Goose Island Bourbon County Stout 2020

I know I normally write on Sundays, but I decided to get crazy and mix it up a little this week (ooOOOooo). After all that fishing the previous week/weekend, I truly slogged through this past week. But then, I had a buddy named Tio Blanco shoot me a text talking about Goose Island’s Bourbon County Stout for this year.

I tried the 2017 version and it was like drinking Kentucky Gentleman (bottom-shelf bourbon) mixed with lighter fluid and even though it was cold, still felt hot. What I read from his text was, “I even got the last bit out of the bottle,” and I took that to mean he loved it. What he actually said was, “I only got a little bit out of the bottle,” which means it was, let’s say, less than palatable. While it clocks in at 14.6% ABV and will probably be fantastic aged, this sucker is fresh.

Appearance: This pours a blackwater swamp dark with a mocha-colored head. It’s super dark and has more carbonation than I would expect with slight lacing throughout the beer.

Aroma: The tag bills it as “Intense aromas of charred oak, vanilla, and smoke.” Well, it smells more like intense imitation vanilla extract with a touch of smoke.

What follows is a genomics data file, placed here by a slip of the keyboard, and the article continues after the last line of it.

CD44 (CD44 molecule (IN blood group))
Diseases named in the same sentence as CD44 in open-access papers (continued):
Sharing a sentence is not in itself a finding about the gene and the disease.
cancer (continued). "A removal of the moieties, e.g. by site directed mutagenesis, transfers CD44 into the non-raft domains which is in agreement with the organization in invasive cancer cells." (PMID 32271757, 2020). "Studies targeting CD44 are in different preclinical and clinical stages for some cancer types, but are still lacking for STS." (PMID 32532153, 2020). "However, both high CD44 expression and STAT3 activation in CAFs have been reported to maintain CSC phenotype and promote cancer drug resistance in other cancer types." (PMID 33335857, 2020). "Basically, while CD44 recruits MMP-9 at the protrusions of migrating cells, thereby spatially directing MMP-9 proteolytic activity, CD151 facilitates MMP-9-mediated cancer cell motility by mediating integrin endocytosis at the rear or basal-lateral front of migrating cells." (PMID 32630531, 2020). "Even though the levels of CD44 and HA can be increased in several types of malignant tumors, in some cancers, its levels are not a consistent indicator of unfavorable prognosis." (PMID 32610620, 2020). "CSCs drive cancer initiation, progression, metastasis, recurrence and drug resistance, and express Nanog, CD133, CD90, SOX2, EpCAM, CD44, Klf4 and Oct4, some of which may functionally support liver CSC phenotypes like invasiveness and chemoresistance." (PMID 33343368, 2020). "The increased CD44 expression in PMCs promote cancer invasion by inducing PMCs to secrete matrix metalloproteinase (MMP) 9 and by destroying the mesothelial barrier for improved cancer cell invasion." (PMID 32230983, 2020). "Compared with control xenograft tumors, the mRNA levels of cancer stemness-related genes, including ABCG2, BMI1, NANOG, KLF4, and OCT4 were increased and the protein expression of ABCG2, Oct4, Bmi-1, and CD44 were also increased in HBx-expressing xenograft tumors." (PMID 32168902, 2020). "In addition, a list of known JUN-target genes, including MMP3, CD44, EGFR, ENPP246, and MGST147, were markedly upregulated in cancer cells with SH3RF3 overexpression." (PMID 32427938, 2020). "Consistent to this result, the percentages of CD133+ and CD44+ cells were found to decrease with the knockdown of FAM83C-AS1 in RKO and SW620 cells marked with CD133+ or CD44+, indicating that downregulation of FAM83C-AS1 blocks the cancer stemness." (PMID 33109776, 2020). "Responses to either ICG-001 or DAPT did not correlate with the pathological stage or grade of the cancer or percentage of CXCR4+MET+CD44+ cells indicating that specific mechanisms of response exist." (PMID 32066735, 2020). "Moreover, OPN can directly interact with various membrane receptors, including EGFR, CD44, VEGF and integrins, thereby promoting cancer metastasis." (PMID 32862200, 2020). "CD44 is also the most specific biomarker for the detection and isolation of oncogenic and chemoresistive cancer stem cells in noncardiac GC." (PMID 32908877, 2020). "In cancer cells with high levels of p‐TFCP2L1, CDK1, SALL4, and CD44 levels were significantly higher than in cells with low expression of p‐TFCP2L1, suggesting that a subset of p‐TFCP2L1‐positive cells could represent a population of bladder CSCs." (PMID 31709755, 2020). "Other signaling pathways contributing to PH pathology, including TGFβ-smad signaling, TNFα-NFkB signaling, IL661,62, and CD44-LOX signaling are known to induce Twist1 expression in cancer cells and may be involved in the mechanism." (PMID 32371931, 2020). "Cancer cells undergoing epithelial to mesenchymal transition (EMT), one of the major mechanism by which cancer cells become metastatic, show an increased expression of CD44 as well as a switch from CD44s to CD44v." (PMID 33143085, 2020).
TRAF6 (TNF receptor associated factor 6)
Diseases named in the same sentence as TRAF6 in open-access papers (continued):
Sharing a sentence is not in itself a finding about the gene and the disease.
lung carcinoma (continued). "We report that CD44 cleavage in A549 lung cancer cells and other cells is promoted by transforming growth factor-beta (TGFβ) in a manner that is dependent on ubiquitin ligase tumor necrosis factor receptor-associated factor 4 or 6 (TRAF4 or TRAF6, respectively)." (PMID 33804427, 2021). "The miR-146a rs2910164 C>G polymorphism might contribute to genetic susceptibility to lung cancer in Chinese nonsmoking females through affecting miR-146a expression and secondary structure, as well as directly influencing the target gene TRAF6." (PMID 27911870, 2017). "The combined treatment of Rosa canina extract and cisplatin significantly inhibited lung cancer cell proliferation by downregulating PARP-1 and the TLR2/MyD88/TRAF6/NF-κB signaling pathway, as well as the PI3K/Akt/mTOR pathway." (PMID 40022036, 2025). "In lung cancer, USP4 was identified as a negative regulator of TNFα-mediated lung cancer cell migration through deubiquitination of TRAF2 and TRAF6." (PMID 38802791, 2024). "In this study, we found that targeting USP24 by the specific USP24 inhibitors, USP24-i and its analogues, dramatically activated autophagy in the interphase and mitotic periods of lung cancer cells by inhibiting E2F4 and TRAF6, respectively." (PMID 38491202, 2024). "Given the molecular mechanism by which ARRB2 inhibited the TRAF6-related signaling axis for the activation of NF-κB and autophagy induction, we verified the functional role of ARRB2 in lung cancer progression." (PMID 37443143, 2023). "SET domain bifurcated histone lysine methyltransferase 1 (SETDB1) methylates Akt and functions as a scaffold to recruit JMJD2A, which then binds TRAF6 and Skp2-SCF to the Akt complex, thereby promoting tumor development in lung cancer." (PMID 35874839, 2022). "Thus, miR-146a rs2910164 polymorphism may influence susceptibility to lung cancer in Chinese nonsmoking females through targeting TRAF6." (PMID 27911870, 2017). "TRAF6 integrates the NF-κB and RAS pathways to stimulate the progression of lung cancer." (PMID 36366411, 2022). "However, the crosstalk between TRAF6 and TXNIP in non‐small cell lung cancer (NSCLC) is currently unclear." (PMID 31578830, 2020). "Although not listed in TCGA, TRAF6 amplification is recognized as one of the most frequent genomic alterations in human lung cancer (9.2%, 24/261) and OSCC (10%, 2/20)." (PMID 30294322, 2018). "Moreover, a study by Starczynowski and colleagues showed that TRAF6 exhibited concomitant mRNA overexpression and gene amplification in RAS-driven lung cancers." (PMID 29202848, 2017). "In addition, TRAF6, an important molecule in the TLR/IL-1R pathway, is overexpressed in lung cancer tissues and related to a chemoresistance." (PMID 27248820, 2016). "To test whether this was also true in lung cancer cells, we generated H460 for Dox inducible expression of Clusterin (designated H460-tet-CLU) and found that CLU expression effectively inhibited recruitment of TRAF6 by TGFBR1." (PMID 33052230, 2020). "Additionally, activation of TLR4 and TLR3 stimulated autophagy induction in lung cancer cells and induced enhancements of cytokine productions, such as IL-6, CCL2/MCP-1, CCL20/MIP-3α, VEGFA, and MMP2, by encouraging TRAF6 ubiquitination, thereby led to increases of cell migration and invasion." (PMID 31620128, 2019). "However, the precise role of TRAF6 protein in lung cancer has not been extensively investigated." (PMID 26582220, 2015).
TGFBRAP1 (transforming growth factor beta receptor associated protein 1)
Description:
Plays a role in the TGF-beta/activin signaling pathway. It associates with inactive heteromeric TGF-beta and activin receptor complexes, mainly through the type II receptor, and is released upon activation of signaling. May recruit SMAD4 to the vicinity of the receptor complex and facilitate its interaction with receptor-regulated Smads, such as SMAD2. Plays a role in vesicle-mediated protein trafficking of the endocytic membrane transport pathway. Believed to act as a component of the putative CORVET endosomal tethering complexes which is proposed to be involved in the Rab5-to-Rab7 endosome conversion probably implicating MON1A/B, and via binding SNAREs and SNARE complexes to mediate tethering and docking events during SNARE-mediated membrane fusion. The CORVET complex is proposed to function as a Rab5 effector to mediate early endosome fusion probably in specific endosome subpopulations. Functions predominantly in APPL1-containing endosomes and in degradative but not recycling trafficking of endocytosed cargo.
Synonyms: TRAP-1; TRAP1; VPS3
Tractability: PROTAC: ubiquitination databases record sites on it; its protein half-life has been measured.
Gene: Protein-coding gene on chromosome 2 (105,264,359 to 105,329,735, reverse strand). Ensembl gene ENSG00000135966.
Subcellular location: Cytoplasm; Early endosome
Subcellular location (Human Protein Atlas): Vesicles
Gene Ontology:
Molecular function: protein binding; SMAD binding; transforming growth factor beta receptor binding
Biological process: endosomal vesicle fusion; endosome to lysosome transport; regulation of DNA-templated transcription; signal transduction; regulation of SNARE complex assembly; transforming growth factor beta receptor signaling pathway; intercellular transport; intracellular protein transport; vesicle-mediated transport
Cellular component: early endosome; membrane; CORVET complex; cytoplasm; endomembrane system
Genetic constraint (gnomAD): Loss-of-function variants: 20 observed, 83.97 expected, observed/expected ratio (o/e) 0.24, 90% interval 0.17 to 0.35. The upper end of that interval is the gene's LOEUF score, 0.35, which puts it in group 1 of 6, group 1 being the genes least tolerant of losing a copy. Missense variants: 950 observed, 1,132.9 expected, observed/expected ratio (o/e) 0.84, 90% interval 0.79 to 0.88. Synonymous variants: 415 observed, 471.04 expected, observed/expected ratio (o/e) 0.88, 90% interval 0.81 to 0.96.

Taste: To quote the great Ralph Wiggum, “I’m in danger!” Thankfully, this is a far cry from the disaster that was the 2017 Bourbon County Stout. While it is still very unfinished, it is relatively drinkable. You start with a heavy coffee and vanilla flavor profile. However, there isn’t much to it; it’s your standard cup of joe with a touch of vanilla bean. Then you transition to a boozy, lower-end bourbon that has an aftertaste of charred marshmallows over a campfire. While all of this is still rough, I’d be a pile of cash if this is aged 12-24 months. The flavors will mellow and blend fantastically.

Mouthfeel: As expected, this is a very heavy beer that lends itself to slow sipping.

Value: At $14 for a 500 mL (16.9 oz) bottle, definitely ain’t the cheapest thing out there.

Overall: For an Imperial/Barrel Aged Stout, this has a high potential aged, but as it stands fresh off the shelf, it is a major let down. The flavors are harsh, do not blend well, and it is hard to drink due to that. I can think of quite a few 4 and 6 packs of Imperial Stouts that cost less than this bottle and are much more complete. I should probably buy one and age it two years to see how it ends up. Overall, this gets a 3/10. Tio Blanco, you set me up, kid.

Until next time, tight lines in cheers!

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